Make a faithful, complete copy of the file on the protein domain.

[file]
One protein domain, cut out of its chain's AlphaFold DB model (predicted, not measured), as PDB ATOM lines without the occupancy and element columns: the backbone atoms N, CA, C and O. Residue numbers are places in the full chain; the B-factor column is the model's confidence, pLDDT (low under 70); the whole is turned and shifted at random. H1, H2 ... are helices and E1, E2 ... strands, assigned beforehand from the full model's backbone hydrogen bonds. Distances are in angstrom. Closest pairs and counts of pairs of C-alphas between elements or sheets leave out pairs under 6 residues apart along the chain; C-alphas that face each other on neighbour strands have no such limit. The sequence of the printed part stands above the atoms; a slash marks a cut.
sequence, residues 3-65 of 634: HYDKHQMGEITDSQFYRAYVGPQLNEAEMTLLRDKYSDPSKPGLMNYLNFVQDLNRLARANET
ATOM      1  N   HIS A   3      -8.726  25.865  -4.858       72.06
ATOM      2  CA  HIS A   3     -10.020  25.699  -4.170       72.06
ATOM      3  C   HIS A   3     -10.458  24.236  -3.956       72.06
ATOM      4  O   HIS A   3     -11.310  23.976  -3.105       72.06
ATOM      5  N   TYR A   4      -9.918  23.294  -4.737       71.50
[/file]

One protein domain, cut out of its chain's AlphaFold DB model (predicted, not measured), as PDB ATOM lines without the occupancy and element columns: the backbone atoms N, CA, C and O. Residue numbers are places in the full chain; the B-factor column is the model's confidence, pLDDT (low under 70); the whole is turned and shifted at random. H1, H2 ... are helices and E1, E2 ... strands, assigned beforehand from the full model's backbone hydrogen bonds. Distances are in angstrom. Closest pairs and counts of pairs of C-alphas between elements or sheets leave out pairs under 6 residues apart along the chain; C-alphas that face each other on neighbour strands have no such limit. The sequence of the printed part stands above the atoms; a slash marks a cut.
sequence, residues 3-65 of 634: HYDKHQMGEITDSQFYRAYVGPQLNEAEMTLLRDKYSDPSKPGLMNYLNFVQDLNRLARANET
ATOM      1  N   HIS A   3      -8.726  25.865  -4.858       72.06
ATOM      2  CA  HIS A   3     -10.020  25.699  -4.170       72.06
ATOM      3  C   HIS A   3     -10.458  24.236  -3.956       72.06
ATOM      4  O   HIS A   3     -11.310  23.976  -3.105       72.06
ATOM      5  N   TYR A   4      -9.918  23.294  -4.737       71.50